Rafa arrived at Newcastle a weather-beaten old bird, wings clipped and feathers falling out in great clumps. If he preserves their Premier League status, he will be reincarnated as a silky black magpie with magnificent plumage. Then, once again, he'll be able to fly free.


With Jamie Vardy suspended this weekend, it was unclear whether Leicester would be able to continue the Premier League party without him. That was until Riyad Mahrez slotted home 10 minutes into their match with Swansea, and Leicester proceeded to batter their opponents with almost sociopathic enthusiasm for the rest of the game.

Ulloa celebrates not only scoring, but also leaving teammate Robert Huth on his back // Tim Keeton/EPA

Though Mahrez has picked up the Player of the Year Award in the aftermath of the Foxes' emphatic 4-0 win, it was Leonardo Ulloa who really epitomised Leicester on the day. An unheralded talent in the Championship only a few seasons ago, he slotted selflessly into the team in Vardy's absence and nabbed two crucial goals.

He's one of many unlikely heroes in this Leicester side. They now need five points from their final three games to be named champions.


If Sergio Aguero is a Jedi Knight amongst Premier League strikers, Kelechi Iheanacho is his promising young padawan. With a goal every 81 minutes on average this season – and 11 strikes in all competitions – Iheanacho seems to have learnt a lot from the lethal finishing technique of his mentor. In fact, we'd go as far as to say his two goals against Stoke this weekend were Aguero-esque.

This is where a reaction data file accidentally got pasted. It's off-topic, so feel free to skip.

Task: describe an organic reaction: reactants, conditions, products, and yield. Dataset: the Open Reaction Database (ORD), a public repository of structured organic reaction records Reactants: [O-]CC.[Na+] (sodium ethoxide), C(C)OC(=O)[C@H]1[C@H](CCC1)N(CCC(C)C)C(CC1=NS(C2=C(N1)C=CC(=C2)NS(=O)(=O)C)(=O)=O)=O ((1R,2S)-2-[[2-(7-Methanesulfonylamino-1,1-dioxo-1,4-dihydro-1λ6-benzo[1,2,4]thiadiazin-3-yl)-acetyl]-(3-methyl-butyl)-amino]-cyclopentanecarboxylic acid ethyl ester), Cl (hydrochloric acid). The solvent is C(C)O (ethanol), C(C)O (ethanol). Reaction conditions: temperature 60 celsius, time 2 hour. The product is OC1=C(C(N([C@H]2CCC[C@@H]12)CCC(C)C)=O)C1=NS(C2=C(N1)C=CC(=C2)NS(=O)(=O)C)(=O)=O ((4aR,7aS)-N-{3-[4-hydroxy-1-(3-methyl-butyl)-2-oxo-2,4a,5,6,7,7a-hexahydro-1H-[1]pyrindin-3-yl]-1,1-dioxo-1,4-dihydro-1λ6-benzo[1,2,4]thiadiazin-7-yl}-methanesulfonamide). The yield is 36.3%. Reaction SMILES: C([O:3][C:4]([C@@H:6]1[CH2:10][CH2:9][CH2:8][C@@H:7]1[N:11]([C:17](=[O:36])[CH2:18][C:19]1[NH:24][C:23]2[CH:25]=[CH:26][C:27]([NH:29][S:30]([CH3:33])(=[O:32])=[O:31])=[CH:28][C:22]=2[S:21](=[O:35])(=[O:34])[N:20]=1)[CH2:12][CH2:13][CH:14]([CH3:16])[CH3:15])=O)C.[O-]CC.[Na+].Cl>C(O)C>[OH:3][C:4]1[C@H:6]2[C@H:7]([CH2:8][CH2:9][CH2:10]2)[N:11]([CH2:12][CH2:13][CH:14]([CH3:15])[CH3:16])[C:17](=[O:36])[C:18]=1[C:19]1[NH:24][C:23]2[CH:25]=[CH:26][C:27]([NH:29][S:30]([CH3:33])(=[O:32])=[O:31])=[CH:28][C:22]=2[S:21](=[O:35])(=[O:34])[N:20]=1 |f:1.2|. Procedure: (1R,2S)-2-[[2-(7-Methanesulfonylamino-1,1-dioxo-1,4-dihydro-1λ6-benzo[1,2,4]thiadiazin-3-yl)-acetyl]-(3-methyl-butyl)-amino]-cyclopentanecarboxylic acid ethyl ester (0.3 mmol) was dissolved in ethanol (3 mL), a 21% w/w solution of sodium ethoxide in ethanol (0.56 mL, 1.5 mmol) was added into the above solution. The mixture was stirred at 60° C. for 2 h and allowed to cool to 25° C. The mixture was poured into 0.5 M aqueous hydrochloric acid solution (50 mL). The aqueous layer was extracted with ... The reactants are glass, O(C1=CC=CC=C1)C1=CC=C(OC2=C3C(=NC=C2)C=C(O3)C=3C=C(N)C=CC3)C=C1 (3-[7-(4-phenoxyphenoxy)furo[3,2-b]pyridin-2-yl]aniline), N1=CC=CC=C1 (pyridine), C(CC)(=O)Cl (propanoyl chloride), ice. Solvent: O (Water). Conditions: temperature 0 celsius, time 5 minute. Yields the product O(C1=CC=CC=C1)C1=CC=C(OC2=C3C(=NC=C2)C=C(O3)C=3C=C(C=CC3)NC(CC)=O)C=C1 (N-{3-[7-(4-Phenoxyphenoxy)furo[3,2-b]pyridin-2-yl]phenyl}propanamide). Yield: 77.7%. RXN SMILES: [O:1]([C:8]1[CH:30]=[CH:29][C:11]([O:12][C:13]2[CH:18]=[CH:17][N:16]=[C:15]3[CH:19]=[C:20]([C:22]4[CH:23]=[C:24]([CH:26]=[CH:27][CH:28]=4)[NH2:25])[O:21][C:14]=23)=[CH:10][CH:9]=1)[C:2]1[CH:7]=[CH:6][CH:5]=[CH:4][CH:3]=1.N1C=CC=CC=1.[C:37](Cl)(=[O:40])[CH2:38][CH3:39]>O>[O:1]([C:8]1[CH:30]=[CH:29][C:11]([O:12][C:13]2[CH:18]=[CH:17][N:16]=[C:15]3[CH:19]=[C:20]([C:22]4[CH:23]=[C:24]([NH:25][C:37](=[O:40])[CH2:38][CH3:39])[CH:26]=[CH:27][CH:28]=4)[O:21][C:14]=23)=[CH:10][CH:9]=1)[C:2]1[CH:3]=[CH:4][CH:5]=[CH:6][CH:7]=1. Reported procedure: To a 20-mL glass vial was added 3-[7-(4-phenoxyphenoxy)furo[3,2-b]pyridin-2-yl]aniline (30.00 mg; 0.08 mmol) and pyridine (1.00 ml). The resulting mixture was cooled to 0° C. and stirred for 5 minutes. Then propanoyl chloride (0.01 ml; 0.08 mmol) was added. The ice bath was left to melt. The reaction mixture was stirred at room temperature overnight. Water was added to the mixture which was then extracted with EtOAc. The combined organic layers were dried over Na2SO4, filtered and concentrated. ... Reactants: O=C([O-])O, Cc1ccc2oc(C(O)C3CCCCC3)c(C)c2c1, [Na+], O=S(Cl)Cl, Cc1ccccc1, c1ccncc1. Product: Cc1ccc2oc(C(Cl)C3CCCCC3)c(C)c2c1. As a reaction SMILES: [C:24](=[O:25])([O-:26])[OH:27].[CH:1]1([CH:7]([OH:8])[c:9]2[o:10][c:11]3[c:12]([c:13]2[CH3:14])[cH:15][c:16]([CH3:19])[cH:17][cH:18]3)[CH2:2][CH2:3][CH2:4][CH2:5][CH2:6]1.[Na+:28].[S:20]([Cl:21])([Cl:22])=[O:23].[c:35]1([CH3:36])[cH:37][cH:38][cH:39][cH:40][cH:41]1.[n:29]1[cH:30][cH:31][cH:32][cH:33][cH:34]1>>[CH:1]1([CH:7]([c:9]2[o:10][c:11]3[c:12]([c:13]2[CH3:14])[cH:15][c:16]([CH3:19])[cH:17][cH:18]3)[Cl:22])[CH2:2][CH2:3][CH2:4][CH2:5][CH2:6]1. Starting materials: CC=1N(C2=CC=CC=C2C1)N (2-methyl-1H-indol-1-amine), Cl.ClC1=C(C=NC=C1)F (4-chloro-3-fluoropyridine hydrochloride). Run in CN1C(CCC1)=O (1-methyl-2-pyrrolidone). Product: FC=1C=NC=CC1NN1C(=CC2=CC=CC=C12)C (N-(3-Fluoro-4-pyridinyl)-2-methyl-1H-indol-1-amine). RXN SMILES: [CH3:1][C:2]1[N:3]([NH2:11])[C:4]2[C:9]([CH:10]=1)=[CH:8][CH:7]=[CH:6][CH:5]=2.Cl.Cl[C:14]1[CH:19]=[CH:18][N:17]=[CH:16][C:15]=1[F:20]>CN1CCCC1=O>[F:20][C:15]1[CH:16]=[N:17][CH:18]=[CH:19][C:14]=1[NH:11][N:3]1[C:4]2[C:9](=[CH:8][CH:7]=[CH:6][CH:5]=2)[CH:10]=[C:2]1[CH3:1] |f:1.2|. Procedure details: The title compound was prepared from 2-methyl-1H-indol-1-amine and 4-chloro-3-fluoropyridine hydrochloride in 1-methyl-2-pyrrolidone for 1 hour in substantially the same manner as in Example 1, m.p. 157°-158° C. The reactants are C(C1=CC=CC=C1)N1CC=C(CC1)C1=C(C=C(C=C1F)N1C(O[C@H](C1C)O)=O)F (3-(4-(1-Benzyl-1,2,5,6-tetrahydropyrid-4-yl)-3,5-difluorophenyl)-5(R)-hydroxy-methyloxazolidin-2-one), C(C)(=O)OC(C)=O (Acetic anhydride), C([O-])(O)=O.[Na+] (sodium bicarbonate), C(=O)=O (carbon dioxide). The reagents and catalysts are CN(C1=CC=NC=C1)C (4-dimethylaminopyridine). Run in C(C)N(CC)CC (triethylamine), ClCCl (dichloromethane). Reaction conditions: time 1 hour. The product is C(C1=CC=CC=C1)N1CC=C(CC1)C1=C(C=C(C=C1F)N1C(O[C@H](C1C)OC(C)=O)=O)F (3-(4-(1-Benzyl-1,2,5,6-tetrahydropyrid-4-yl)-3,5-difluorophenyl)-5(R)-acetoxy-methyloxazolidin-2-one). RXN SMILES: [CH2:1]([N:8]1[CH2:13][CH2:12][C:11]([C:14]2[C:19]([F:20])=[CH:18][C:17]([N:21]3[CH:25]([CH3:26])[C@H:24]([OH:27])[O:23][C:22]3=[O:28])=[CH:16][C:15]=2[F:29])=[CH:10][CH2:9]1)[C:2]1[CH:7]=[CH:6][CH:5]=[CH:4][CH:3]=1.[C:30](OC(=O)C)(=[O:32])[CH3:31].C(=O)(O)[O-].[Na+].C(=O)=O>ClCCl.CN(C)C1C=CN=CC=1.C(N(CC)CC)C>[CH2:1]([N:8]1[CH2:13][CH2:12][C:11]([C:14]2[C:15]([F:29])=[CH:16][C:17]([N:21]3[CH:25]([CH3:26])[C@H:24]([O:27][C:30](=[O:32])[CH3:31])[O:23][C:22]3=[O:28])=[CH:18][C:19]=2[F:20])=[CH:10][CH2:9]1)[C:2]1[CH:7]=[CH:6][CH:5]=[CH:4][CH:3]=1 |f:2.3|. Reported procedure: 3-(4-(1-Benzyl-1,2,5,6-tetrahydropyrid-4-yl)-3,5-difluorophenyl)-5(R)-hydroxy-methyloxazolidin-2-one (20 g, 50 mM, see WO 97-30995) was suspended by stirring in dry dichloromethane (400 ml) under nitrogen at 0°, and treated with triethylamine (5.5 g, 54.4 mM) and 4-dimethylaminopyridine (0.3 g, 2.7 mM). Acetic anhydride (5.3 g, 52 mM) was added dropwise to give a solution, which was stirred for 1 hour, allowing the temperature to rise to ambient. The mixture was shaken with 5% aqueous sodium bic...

Iheanacho offers up prayers to Pep Guardiola for a starting spot next season // PA Images

If he can continue to mimic Aguero's precise play in front of goal, Kelechi could become one of the most exciting young prospects in the Premier League. The sight of him lightsabering his way through central defenders might well become a familiar one over the next few years.

The force is strong with this one.


As we've already established, there's more to life than the Premier League. Two of the best FA Cup semi finals we've seen for years were played out at Wembley this weekend; both were end-to-to end affairs, both ended 2-1, and both Manchester United and Crystal Palace will now feature in the grand finale on 21 May.

This can only mean one thing. We are all Crystal Palace, now.

Let's adjust to a world in which Alan Pardew is the overwhelming people's choice to clinch the FA Cup // Peter Powell/EPA

Though Manchester United fans might think that their recent trials and tribulations have changed the nation's collective feelings towards them, they are wrong. Having watched them win every trophy under the sun for decades – having witnessed their unbearable success – everyone else is desperate for their misery to continue indefinitely. They are the conceptual opposite of the neutral's favourite, both in and status. They are, to put it bluntly, the absolute worst.

Whether or not we like the idea of Alan Pardew banging on about his FA Cup win until the end of time, we're not going to back United. We will tolerate an aeon of Alan Pardew's after-dinner speaking, we will listen to his smug anecdotes about the 1990 FA Cup semi-final, we will even ride a steam train to Southampton while letting him snarfle our dinner. If it spites Manchester United for even a second, it will have been worth it.